10 Suspect Causes of Autism & Learning Disabilities
Autism risk: More than just genetics?
Dr. Landrigan says the goal of the list, published in Environmental Health Perspectives, is to inform more doctors and nurses about the environmental triggers of autism, to increase funding for more studies, and to ultimately change chemical regulation in this country to better protect our children.
Where is it? The powerful neurotoxin is most often found in old paint, but can also leach from older plumbing.
Avoid it! Refrain from removing old paint if you're trying to become pregnant, are pregnant, or are breastfeeding, or if small children are in the house. If you fear your water contains lead, call EPA's Safe Drinking Water Hotline for help. In the meantime, a diet low in fat and high in calcium and iron, with foods like low-fat dairy and leafy green vegetables, can help block some harmful lead exposure.
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Where is it? The damaging form of mercury accumulates in species of fatty fish that grow to be large and higher up the food chain; consuming these fish is the No. 1 source of human exposure. Mercury has also been detected in high-fructose corn syrup.
Avoid it! Choose healthier options from the superfish list, including wild-caught Alaskan salmon or Pacific wild sardines.
Where is it? PCBs are found all over the environment—and inside most of us.
Avoid it! Eat lower on the food chain; PCBs accumulate in animal fat. Removing fish skin and trimming fatty parts of meat can help cut back on your family's PCB exposure.
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Where is it? Mostly causing damage in farming communities, this type of bug-killing chemical has been linked to an increased risk in autism among children born to mothers living in high-spray agricultural areas.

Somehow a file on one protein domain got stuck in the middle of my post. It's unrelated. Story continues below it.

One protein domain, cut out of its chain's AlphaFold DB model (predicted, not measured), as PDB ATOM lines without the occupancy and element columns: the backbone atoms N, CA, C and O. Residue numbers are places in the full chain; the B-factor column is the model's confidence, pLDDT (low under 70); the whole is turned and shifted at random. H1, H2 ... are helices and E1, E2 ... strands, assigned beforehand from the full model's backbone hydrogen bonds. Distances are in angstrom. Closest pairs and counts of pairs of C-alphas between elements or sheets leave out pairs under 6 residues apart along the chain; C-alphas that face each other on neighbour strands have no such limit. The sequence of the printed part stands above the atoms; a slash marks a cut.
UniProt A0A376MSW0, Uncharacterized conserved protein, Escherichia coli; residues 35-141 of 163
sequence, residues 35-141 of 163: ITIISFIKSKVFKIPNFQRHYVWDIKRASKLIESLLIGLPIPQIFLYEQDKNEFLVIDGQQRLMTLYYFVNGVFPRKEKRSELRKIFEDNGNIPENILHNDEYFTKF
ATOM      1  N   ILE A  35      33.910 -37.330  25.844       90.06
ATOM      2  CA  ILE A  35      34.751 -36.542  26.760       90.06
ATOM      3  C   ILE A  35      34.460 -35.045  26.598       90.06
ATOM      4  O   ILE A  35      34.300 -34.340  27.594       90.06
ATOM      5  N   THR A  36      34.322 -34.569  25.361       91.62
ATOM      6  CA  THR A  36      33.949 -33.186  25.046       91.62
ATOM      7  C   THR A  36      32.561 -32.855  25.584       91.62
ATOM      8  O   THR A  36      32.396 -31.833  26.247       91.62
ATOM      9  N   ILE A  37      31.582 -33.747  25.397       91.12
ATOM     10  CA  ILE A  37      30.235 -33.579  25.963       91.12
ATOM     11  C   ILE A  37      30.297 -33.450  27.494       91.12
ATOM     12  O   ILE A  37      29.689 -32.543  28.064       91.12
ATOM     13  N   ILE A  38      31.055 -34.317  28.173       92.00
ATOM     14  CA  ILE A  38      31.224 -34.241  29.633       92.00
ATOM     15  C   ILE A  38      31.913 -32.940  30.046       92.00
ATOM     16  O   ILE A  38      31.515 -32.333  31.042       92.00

Avoid it! Support organic farming to reduce your risk of eating pesticide residues, as well as to protect people who live near or work on chemical farm operations. Children's greatest organochlorine exposure comes from conventional snap beans, tomatoes, and watermelons, so especially concentrate on sourcing these produce items organically.
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Where is it? In the air in areas exposed to heavy traffic.
Avoid it! Drive less or carpool to cut back on air pollution, commute during less busy hours, and if you live close to a major roadway, consider investing in a high-quality air purifier that does not produce ozone, such as IQAir models.
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Brominated Flame Retardants
Where is it? They're found in furniture, electronics, certain sodas and sports drinks, and even household dust.
Avoid it! Avoid furniture that meets California's TB117 law, a regulation that promotes the use of flame retardant chemicals. Be diligent about wet-mopping in the house and use a HEPA-filter-equipped vacuum to reduce flame retardant–laced dust. Opt for natural flooring materials, not carpeting and carpet padding, which could harbor flame retardants. As for the beverage aisle, steer clear of Mountain Dew and certain Gatorade and Powerade flavors that list BVO—brominated vegetable oil, a flame retardant—as an ingredient.
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Polycyclic Aromatic Hydrocarbons (PAHs)
Where is it? Aside from burned meat, PAHs are abundant in coal-tar-based driveway sealants and anti-dandruff shampoos, cigarette smoke, and mothballs.
Avoid it! Opt for nontoxic mothball alternatives, shun cigarette smoke, and look for safer driveway sealants that are free of coal-tar ingredients. Use rosemary marinades for meat to deter carcinogens from forming on meat cooked at high temperatures.
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Where is it? Banned from residential uses, this pesticide is still legal in agriculture, and residues have turned up on apples, bell peppers, cranberries, kale, grapes, peaches, and dozens of other foods.
Avoid it! Eat organic as often as possible. Studies have proven that pesticide levels in the body plummet when consumers switch to an organic eating regimen.
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Where is it? Bisphenol A (BPA) and plasticizing chemicals called phthalates are prime suspects linked to socialization and aggression problems in children, along with stunted growth, learning disabilities, and lower IQ. These chemicals are used in hundreds of everyday products, including soaps, shampoos, cleaners, and air fresheners.
Avoid it! Keep BPA out of your system by avoiding canned foods and beverages, as well as No. 7 plastics. To reduce phthalate exposure, nix scented candles and air fresheners, and avoid personal care products that list "parfum" or "fragrance" as an ingredient.
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